State of Data #62

#analysisHotmail product usage data analysis and how it influences the design –

“three types based on their behavior—Filers, Pilers, and Deleters..
Deleters generally delete email after it arrives. Deleters receive an average of 211 email messages each week and end up deleting almost 80% of them.. The mantra for these people is, “My kitchen has to be clean before I start cooking.

Filers put nearly half of their email (44%) into folders immediately after it arrives.

Pilers receive the least amount of email each week (174 messages). But that means they still receive an average of 9,048 email messages per year. Because most of those messages (57%) never leave the Piler’s inbox, their email starts to pile up

 


#analysis
Google has started certification on Analytics with detailed “Analytics IQ Lessons” culminating in an exam



#big_dataWhole controversy around KissMetrics Data Collection practices and their official response to the allegations

#conferenceACM Data Mining Camp, October 2011 – “local, cheap, and high-quality learning opportunity”   

#Data_Science –  Verifying Benford’s Law on Tweets  - it works! 

#DBMSMost Big Data engineers mention ‘performance’ as the #1 priority. ‘3-minute test: What do you know about SQL Performance’ lets you figure out strengths, choose between MySQL; Oracle; PostGres; SQL Server and hammer out.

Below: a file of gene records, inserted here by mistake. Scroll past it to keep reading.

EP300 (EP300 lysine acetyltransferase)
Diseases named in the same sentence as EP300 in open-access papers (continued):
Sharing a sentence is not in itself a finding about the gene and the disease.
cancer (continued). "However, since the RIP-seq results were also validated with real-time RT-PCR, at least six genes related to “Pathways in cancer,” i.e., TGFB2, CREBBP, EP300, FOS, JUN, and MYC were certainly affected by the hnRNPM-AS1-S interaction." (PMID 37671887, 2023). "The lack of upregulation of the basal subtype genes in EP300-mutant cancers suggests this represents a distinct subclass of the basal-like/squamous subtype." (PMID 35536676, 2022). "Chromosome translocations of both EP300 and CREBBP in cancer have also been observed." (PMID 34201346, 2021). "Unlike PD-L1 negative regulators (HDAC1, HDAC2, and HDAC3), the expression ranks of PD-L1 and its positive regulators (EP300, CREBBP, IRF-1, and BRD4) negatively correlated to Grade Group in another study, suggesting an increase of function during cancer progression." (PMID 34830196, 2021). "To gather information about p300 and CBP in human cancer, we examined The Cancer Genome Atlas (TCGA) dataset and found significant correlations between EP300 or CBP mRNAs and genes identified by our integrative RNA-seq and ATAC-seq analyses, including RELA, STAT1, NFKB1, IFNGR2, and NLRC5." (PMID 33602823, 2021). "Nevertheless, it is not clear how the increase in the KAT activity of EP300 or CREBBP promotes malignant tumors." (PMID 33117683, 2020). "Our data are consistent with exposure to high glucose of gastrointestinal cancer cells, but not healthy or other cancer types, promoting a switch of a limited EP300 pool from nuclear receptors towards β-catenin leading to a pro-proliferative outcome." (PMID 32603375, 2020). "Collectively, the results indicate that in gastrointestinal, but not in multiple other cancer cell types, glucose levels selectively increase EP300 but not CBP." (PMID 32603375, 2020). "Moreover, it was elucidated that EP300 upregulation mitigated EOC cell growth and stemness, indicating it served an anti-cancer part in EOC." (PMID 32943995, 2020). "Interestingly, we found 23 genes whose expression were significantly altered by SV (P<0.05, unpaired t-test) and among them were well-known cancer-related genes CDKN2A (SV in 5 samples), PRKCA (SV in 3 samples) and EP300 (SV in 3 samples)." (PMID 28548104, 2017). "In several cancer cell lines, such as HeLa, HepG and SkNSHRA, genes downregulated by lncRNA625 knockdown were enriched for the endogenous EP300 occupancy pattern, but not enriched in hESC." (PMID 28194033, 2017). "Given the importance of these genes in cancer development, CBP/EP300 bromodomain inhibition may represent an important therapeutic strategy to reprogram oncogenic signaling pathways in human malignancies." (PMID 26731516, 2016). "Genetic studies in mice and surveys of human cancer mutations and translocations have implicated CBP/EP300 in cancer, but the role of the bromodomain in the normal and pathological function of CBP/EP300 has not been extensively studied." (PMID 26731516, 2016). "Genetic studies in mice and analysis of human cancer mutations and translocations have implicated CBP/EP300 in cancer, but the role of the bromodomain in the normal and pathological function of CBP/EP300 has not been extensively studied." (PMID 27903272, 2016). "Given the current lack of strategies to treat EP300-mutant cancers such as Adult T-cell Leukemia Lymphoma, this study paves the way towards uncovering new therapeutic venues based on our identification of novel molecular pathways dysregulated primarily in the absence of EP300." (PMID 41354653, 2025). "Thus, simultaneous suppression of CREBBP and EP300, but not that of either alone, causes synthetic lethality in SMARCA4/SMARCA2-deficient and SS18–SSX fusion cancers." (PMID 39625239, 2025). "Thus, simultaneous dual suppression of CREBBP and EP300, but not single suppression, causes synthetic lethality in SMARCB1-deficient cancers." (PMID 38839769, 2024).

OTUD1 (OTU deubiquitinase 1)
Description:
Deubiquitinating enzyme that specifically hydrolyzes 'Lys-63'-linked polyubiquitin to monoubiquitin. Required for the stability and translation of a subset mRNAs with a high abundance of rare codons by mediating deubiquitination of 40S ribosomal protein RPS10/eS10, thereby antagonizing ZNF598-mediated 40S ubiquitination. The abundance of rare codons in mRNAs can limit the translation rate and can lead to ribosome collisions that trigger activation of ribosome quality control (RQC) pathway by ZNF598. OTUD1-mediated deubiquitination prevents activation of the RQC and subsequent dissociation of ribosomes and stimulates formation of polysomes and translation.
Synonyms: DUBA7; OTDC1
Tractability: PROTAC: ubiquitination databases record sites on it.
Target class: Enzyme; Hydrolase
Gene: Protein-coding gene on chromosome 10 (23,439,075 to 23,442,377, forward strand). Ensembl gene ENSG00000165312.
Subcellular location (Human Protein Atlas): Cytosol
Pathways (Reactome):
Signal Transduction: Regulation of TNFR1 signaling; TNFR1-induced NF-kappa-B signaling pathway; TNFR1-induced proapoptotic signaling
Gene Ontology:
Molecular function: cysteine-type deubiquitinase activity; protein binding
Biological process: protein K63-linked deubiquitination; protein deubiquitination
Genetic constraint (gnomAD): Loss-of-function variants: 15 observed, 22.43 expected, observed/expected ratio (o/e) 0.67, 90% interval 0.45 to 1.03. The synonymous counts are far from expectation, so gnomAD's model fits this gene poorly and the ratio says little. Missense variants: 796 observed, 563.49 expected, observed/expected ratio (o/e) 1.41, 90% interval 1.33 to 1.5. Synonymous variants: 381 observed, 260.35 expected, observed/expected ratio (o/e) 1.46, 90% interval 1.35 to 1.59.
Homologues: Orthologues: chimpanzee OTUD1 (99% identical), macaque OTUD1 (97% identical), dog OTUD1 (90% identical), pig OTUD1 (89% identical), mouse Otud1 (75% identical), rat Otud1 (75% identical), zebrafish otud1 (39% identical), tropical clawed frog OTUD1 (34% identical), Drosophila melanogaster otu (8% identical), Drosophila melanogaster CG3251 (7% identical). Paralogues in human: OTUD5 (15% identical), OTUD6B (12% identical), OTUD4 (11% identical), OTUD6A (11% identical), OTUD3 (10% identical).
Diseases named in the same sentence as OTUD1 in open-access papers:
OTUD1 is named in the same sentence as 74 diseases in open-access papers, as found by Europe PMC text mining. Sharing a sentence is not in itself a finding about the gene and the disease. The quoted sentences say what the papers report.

#idea
– Are we becoming too analytical? Serious introspection to be self-aware of possible ‘bandwagon effect’ of ‘big data’ and ‘analytics’–

“But the biggest reason I believe these two products have not taken off is their reliance on the belief that simply giving people their data and letting them analyze it is the way to improve behavior (both for health and for the environment)

One of the first things we teach in introductory human-computer interaction (HCI) is that “you are not your user” and “beware designer ego bias.” Google seemed to have fallen into this well-known trap in their design and testing for Google PowerMeter (and perhaps Google Health).”

 


#learningStanford University courses on Data – FREE for Fall, 2011, requires about 10 hrs of work a week per course; class begins on October 10 –

 

#math/statHow likely is it for a telephone number (w/o area code) to be prime? About 6%. With area code it may be somewhere around 4%.

 

#visualizationDichotomy or Difference? Statistical Graphics vs. Information Visualization – two crisp articles in most recent ‘Statistical Computing and Graphics Newsletter’ (PDF) discuss it from POVs of Computer Science and Statistics.   Follow-up from Andrew Gelman is interesting too.


#etc

 

 



 

 

About Nilendu Misra
I love to learn, create and coach. Things that I do well are - Communicating ideas - verbally or through words and diagrams; Problem Solving - Logical or Abstract; Very Large Scale Systems; think about 'Frighteningly Simple' approach first. Things that I intend to do better are - Establishing Stringent Process; Exchanging Tough Feedback; Keeping up with my reading or To-Do list to be able to completely relax.

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